On October 4, a Virgin Atlantic Boeing 747 ran the first-ever commercial flight using LanzaTech’s waste-to-ethanol technology. Using flue gas from carbon-intensive industrial processes, such as steel mills, U.S.-based LanzaTech is able to create a jet fuel that has a 70 percent lower carbon footprint as compared to traditional fossil-based jet fuel. It’s worth noting though, that the CO2 was captured at a steel mill in China, and converted to renewable jet fuel in the nation of Georgia. Why not capture and convert domestic CO2? It’s largely policy related. All signs are indicating that the U.S. will be left behind in the development of a new and major industry, unless the prevailing headwinds change quickly.
With funding and support from the Pacific Northwest National Laboratory (PNNL), and the Department of Energy’s Bioenergy Technologies Office (BETO), LanzaTech has built a unique carbon recycling system that is similar to ethanol production, but instead of fermenting sugars (from corn or other organic materials), the company turns carbon dioxide and other waste gases into ethanol using a strain of bacteria. The ethanol is then converted to alcohol-to-jet fuel, a drop-in renewable fuel replacement for traditional fossil-based jet fuel that can currently be used in a 50 percent blend with fossil-based jet fuel.
According to the PNNL deputy manager for energy efficiency and renewable energy, "This fuel exceeds the properties of petroleum-based jet fuel in terms of efficiency and burns much cleaner.”
Aviation Emissions Expected To Increase
Aviation accounts for two percent of global greenhouse gas emissions. Two percent may not sound like much, but if aviation were a country, these levels would make it the seventh-largest emitter in the world. Moreover, these emissions are expected to rise significantly in coming years. In the United States, the Federal Aviation Administration estimates U.S. aviation emissions will rise by 100 percent by 2050 under a “business-as-usual” scenario, due primarily to increases in air travel.
Under the Obama administration, the U.S. Environmental Protection Agency issued an endangerment finding for aircraft, indicating that greenhouse gas emissions from aircraft are hazardous to public health. This finding requires the EPA to begin crafting regulations for aircraft emissions.
At the global level, the International Civil Aviation Organization (ICAO) announced a market-based CO2 reduction measure in 2017, designed to help stabilize future emissions at projected 2020 levels. The airline industry’s trade organization, IATA, has also committed to freezing aircraft emissions to 2005 levels by 2050.
Biofuels – derived from waste gases or more traditional sources such as crops or agricultural wastes – will play a role in meeting these standards and reducing overall aviation emissions, in addition to other energy efficiency measures, but U.S. policy is currently providing a disincentive to develop these fuels domestically.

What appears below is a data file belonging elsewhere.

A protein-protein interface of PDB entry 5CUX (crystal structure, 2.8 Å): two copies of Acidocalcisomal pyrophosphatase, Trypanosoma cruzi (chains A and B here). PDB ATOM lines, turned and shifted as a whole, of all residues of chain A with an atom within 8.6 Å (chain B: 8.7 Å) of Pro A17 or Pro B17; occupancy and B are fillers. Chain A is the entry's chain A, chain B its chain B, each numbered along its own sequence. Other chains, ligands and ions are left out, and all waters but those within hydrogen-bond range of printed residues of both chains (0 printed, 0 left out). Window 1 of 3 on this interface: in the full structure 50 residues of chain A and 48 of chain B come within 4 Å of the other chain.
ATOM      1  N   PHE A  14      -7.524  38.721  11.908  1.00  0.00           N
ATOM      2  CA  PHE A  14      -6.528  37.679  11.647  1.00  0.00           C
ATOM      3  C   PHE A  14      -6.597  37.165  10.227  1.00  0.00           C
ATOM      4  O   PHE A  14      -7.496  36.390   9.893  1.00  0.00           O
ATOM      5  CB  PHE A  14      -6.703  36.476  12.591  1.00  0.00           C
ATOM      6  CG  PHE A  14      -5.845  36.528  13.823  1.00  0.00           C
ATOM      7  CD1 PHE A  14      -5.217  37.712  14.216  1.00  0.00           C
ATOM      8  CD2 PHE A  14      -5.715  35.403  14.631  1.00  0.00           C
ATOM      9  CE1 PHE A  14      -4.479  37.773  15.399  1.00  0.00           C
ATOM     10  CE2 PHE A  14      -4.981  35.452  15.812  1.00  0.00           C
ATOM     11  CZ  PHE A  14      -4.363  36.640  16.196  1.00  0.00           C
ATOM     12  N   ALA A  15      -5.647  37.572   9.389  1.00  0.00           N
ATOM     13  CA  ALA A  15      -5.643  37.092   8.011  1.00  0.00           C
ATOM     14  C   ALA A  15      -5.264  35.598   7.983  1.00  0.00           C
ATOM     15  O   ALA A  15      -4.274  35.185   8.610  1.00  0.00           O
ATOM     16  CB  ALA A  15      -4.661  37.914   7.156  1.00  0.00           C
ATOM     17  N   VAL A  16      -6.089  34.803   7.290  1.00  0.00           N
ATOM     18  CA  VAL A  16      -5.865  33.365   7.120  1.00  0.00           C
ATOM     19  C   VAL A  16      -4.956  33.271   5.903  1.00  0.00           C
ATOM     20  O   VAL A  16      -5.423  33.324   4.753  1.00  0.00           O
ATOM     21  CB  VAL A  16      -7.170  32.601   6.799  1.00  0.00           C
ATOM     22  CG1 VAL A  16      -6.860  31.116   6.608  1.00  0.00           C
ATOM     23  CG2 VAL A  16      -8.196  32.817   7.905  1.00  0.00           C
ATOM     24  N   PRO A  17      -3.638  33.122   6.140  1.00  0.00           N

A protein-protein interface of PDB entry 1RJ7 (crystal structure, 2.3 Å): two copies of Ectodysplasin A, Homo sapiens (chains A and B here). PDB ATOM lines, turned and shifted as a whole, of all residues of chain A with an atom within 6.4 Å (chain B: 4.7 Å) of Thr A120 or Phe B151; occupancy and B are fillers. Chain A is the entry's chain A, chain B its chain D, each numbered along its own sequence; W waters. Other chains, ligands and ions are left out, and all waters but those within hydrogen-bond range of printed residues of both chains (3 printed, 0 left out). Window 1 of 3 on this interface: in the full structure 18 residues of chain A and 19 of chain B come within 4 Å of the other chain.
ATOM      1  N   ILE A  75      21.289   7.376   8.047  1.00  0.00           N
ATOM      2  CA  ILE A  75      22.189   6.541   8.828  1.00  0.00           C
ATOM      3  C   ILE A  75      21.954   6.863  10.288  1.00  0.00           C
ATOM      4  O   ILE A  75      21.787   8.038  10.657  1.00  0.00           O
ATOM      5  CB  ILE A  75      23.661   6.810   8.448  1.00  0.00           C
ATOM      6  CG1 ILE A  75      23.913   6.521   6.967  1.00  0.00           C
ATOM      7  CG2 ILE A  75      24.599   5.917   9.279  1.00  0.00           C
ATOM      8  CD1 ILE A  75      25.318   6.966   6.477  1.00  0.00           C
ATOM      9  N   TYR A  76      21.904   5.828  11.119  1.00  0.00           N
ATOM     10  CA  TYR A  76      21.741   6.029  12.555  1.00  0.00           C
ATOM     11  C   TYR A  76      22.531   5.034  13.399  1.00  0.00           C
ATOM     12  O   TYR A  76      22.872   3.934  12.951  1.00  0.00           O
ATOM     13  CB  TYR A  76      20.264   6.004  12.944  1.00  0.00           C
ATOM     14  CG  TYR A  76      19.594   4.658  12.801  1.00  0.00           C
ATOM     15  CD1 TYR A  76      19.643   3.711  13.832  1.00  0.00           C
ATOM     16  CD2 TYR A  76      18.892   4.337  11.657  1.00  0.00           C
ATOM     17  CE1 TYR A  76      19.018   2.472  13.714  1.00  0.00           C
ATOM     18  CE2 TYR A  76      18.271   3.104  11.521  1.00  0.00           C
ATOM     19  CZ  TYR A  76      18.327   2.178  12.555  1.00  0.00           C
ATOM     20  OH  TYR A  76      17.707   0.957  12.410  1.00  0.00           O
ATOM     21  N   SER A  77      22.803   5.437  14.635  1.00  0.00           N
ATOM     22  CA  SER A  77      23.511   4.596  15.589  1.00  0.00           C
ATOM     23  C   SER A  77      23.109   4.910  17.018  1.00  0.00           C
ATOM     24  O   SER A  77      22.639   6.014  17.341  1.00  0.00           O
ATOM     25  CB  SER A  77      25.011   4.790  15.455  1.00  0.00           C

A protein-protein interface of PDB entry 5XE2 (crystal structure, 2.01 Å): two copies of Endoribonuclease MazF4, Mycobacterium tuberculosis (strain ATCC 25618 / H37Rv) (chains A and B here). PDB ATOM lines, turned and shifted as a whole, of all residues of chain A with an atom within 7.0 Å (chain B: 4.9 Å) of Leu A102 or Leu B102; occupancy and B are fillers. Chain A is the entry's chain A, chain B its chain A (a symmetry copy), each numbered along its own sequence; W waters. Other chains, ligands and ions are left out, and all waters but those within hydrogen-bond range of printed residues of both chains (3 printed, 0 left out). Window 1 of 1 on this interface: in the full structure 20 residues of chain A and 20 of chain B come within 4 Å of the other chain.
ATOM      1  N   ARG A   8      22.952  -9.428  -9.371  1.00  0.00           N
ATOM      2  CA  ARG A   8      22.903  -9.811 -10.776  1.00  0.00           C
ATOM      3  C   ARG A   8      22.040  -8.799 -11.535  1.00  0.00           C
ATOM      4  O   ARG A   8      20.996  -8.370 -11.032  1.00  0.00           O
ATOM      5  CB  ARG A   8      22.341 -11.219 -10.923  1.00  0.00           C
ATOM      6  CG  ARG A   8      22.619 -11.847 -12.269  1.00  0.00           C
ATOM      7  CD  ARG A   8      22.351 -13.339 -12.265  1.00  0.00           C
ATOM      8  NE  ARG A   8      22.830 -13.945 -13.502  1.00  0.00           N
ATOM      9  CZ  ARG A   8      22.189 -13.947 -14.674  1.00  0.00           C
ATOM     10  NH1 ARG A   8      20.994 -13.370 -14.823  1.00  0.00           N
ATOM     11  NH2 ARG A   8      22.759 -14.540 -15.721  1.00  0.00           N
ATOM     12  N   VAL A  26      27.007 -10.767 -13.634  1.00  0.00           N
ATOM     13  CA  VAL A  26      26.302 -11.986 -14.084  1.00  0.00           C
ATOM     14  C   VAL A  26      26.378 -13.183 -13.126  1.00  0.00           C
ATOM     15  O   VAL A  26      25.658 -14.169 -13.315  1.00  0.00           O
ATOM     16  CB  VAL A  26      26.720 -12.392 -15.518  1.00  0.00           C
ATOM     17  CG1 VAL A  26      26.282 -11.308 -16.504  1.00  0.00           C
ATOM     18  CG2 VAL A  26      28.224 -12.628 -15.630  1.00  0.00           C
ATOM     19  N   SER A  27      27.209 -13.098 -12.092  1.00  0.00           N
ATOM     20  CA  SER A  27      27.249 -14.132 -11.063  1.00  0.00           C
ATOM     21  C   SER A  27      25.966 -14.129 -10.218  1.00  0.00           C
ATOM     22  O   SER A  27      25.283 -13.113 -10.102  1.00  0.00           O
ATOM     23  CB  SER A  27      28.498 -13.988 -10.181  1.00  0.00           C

Aviation Biofuels Receive Lopsided Treatment in U.S. Renewable Fuels Policy
LanzaTech is a Chicago-based company, but is largely commercializing its process overseas, in China, India, and now the United Kingdom (UK), due primarily to a more favorable policy environment for low carbon fuels in those countries. While the U.S.-based Renewable Fuel Standard (RFS) and California’s Low Carbon Fuel Standard (LCFS) do consider renewable jet fuel as a qualifying fuel under the program, the math is in favor of creating straight ethanol.
That’s because it takes over two gallons of ethanol to produce one gallon of jet fuel. This provides a very strong financial disincentive to produce renewable jet fuel in the United States, as ethanol credits under both the RFS and the LCFS are worth twice as much as renewable jet fuel credits.
It’s thought that new policy developments to incentivize carbon recycling could help move the needle for growth in domestic renewable jet fuels production. The newly enacted 45Q tax credit for carbon utilization, along with this week’s news that the LCFS will provide a credit for carbon sequestration in combination with biofuels production, may provide some incentive for companies who want to produce jet fuel from recycled waste gases. However, these waste-to-energy processes do not currently qualify as fuels under the RFS, and would be ineligible to receive credits, thus further tipping the scales.
LanzaTech Eyes UK as Favorable Environment to Grow Business
LanzaTech estimates that their process of converting waste CO2 to jet fuel could displace as much as 20 percent of petroleum-based aviation fuel, yet there has been no indication that they will grow their business in the United States. Virgin Atlantic CEO Richard Branson would like to see the UK become a major hub for the low-carbon aviation fuel, urging the creation of three facilities, which could produce up to 125 million gallons per year of the fuel.
The UK has invested 100 million pounds into low carbon industrial innovation, with Energy and Clean Growth Minister Claire Perry commenting that the money will “ensure we modernize our industries and accelerate the shift to low carbon transport.”
After the flight landed in London, Branson commented, “Working with LanzaTech will enable us to greatly reduce our carbon emissions and, at the same time, help support UK industry … This fuel takes waste, carbon-rich gases from industrial factories and gives them a second life so that new fossil fuels don’t have to be taken out of the ground.”
For more information see:
- PNNL and LanzaTech Team to Make New Jet Fuel, PNNL
- The World’s First Commercial Flight on Fuel Made From Waste Carbon Gases: Now, Will Policy Get the Framework Right for Global Deployment?, Biofuels Digest
- CARB Votes to Approve Several Changes to LCFS Program, Biomass Magazine
- First Commercial Flight Partly Fueled by Recycled Waste Lands in UK, The Guardian